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Author Topic: Anubis and Mummification  (Read 3915 times)

Offline M'aqanitui

  • Shemsu
  • Country: gb
Anubis and Mummification
« on: December 03, 2015, 01:58:51 pm »
Not sure if this belongs here or in the Netjeru section, but oh well.

As I said in a previous forum post, I'm making a documentary for my history degree course on dispelling myths about the Kemetic gods.

I have a couple of questions about Anubis and mummification that I could really use some help with, if anyone's able :)

I've heard a suggestion that the ancients believed mummification was essential for passing on into the afterlife, since the body needed to be whole and preserved for the soul to enter Aaru. Is this true, or is it another misconception?
I've also heard that the reason for the mummification process is because it's how Anubis preserved Wesir's body, and "if it's good enough for the gods, it's good enough for us" was the reason it became a mortal practice. Is this also true?

Is it also true that people who performed mummification wore Anubis masks?

Thanks in advance for any information.
Sat Ra her Wepwawet-Yinepu
Meryt Bast her Djehuty

Never stop smiling, and you will always stay firmly on your feet. :)

Offline Temseniaset

  • Sema Kau Bak
  • Shemsu-Ankh
  • Country: us
Re: Anubis and Mummification
« Reply #1 on: December 03, 2015, 05:54:07 pm »
Hotep:

Mummification was essential for the Ka to be able to recognise their body to be able to have their Ka fed through the offering chapel or through the offerings scenes in the tomb.  However if the mummy was destroyed a statue could be used instead.

As for the Wesir being the first mummy (which is true), there are 2 myths.  The first one if from the Old Kingdom of Aset and Nebt Het were the ones who created the first mummy.  Within the New Kingdom the myth turned Yinepu from a son of Ra into the son of Wesir thereby making him the creator of the first mummy.  It all depends on the time era.
Senebty
Temseniaset,
Sat Aset Serqet
Meryt Wesir Sokar, Yinepu Wepwawet, Khepra, Heru Sa Aset, Ra
Fedw diviner

Offline Sedjfaiemitui

  • Shemsu
  • Country: us
Re: Anubis and Mummification
« Reply #2 on: December 03, 2015, 06:56:57 pm »
Em hotep, Abigail!

If you haven't already, do check out Bezenwepwy's site Per-Sabu. Hers are the best resources on Jackal Divinities anywhere that aren't directly in/from the late Terence DuQuesne(Bezenwepwy's mentor)'s texts. These two entries are the most relevant to your queries:

http://www.per-sabu.org/aspects-and-roles1.html

http://www.per-sabu.org/anubis-and-the-king.html

Regarding any and every aspect of mummification itself, you can do no better than looking up Salima Ikram's texts. A lot of her texts have previews on Google Books, and some of her articles are on academia.edu and jstor.org

Hope this helps!

Senebty!
Sard
"Endowed by Two Fathers"
𓁣 𓁠
Sat Set her Amun-Re-Banebdjedet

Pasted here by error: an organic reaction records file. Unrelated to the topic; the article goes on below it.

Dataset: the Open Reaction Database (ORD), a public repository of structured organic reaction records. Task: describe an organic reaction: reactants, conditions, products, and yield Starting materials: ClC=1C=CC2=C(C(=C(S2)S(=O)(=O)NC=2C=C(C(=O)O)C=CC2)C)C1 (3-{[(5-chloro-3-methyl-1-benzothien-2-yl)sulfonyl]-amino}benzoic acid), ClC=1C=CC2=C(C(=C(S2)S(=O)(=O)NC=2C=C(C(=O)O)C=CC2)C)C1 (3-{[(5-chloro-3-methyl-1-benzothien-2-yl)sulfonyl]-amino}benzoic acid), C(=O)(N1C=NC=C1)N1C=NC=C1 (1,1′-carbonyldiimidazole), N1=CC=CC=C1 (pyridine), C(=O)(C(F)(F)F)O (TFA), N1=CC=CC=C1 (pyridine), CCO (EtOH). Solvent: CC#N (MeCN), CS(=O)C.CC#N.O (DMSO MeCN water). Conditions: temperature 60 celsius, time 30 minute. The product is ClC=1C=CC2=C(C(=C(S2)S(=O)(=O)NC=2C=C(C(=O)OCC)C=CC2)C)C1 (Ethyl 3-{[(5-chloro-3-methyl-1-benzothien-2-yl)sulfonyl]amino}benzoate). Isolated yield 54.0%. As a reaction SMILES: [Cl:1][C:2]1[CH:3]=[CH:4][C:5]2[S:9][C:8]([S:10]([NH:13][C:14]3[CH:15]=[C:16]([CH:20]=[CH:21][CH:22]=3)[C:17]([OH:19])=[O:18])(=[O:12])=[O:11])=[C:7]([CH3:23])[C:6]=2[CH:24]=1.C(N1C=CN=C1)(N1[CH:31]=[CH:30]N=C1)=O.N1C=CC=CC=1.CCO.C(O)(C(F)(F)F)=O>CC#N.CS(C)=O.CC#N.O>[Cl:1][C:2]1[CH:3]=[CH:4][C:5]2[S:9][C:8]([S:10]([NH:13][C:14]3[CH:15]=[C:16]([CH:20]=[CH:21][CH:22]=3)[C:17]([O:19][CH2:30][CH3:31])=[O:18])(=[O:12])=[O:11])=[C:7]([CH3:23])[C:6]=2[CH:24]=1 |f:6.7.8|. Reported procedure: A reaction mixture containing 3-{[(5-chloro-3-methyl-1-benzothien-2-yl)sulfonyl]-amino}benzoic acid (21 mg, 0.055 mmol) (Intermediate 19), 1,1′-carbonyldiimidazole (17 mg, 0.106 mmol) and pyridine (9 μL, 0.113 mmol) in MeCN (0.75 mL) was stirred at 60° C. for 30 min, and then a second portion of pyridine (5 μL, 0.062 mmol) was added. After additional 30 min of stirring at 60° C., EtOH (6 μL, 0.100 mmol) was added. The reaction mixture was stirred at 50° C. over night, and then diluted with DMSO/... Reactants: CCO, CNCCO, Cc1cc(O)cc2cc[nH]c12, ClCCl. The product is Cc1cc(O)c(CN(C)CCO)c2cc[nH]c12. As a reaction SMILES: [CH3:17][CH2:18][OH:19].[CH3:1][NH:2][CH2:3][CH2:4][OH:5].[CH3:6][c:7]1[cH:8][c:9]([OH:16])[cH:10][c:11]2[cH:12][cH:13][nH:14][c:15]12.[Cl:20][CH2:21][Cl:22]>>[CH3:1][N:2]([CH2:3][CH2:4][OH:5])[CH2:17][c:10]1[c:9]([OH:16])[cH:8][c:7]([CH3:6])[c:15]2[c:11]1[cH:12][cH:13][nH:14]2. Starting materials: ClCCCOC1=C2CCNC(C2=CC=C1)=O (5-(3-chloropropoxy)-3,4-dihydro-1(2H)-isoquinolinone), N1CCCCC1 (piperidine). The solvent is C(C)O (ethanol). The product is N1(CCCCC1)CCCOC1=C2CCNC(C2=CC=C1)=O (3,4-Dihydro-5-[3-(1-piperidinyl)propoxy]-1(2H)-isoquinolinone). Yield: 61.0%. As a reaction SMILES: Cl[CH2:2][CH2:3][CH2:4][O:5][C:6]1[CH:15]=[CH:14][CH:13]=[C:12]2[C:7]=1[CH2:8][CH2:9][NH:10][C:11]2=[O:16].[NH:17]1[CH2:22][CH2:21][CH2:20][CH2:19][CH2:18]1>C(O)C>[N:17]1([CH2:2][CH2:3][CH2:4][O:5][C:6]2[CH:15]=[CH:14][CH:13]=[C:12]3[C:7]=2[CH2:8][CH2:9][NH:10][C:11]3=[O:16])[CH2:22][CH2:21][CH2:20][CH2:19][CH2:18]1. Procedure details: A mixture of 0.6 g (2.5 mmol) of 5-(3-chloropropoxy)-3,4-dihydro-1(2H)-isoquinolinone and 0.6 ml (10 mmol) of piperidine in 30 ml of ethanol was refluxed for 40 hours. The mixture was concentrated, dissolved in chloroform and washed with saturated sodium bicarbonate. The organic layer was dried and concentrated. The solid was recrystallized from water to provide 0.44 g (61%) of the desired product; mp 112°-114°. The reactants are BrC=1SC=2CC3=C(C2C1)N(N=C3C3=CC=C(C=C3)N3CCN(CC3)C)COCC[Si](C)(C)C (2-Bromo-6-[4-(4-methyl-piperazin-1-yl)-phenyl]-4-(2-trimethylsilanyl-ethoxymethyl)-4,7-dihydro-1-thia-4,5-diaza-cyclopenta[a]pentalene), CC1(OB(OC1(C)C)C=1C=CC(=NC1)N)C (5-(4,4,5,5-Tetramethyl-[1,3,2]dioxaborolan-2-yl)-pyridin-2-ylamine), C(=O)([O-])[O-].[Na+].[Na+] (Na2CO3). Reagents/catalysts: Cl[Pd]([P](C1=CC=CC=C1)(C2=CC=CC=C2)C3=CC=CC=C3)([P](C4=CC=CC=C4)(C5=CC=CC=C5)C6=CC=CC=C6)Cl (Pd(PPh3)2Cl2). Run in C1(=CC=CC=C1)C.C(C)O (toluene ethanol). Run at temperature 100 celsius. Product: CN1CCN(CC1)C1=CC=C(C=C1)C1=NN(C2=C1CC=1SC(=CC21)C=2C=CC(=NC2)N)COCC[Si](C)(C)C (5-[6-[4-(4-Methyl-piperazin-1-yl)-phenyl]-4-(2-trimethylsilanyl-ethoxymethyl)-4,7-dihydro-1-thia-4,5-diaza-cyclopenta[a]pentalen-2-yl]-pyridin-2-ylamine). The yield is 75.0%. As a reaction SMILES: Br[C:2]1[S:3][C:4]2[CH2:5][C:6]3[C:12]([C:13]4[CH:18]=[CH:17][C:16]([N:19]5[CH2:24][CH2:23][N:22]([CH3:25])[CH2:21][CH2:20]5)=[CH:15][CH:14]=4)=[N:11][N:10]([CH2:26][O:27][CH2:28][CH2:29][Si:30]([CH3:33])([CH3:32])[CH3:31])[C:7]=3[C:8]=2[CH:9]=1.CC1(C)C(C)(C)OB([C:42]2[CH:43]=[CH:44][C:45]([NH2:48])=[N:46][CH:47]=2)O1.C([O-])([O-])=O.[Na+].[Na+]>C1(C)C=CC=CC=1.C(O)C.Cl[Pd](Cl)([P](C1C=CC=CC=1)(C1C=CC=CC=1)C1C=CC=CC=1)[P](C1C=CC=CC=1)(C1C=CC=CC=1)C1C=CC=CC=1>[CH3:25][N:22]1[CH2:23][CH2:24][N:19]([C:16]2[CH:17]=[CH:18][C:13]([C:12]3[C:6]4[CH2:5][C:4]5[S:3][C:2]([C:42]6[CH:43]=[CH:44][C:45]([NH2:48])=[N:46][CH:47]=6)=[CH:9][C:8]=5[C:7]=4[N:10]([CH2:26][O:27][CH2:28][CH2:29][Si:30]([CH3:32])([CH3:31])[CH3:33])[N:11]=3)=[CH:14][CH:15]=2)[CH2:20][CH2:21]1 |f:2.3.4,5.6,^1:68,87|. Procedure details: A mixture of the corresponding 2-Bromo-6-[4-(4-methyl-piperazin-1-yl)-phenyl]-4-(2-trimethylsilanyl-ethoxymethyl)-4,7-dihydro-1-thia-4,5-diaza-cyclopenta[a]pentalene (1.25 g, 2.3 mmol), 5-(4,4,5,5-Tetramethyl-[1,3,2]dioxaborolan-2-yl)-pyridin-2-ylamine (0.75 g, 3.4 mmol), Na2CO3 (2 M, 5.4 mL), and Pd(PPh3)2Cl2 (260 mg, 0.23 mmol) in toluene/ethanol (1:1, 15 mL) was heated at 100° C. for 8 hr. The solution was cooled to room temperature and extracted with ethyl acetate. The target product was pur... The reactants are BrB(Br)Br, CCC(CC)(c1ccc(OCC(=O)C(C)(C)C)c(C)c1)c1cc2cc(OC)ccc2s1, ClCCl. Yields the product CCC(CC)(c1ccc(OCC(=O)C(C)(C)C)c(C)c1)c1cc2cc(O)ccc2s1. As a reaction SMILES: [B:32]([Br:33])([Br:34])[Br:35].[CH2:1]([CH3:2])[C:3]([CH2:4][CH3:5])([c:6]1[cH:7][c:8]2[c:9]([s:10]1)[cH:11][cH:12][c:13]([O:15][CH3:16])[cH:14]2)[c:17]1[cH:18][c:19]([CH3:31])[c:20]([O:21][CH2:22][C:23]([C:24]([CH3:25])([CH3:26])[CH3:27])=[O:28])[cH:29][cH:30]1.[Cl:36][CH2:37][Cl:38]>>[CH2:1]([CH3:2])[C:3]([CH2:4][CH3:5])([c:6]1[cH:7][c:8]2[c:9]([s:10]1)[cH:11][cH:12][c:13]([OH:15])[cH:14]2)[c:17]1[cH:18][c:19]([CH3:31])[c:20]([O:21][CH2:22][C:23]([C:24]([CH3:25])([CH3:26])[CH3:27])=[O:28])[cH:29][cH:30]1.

Meryt Herishef, Wesir-Narefy, Heru-Wer, her Yinepu

Offline Bezenwepwy

  • Divined Remetj
  • Country: gb
Re: Anubis and Mummification
« Reply #3 on: December 03, 2015, 07:31:31 pm »
As for the Wesir being the first mummy (which is true), there are 2 myths.  The first one if from the Old Kingdom of Aset and Nebt Het were the ones who created the first mummy.  Within the New Kingdom the myth turned Yinepu from a son of Ra into the son of Wesir thereby making him the creator of the first mummy.  It all depends on the time era.

It's a bit more complicated than that. The myths aren't entirely formed yet in the Old Kingdom although there are certainly traces. Anubis is undeniably associated with mummification during this time period though. And as Terence DuQuesne wrote in Jackal Divinities I, "In the Pyramid Texts, traces are discernable of the myth of the dismemberment of Osiris, recorded in detail by classical authors, and of the god's subsequent reintegration through the magical skills of Isis and Anubis. However, it is not until the Middle Kingdom that we find an explicit statement that Anubis was responsible for revivifying the corpse of Osiris." Something which Anubis certainly is associated with in the Pyramid Texts is the transfiguration of the king after purification and other funerary rituals. Again, Terence writes, "The king receives the offering of a foreleg in the temple of Anubis and also white bread which is sacred to him. Cool water is provided in the god's house by his daughter Qebhut. Anubis also cleanses him and washes his entrails. Among the deities who open the pharaoh's mouth are Upwawet and Anubis. In the beyond, the king's transfiguration is ordered by Anubis, whose command enables his ascent. The god meets him in the netherworld, guides him, and accompanies him on the way to the Field of Rushes. The process of ascent is facilitated by Anubis, who with the other jackal gods opens the gates of the sky for him. The rungs of the ladder on which the king climbs to the sky have been made from his emblem the imywt."

Cool stuff, right?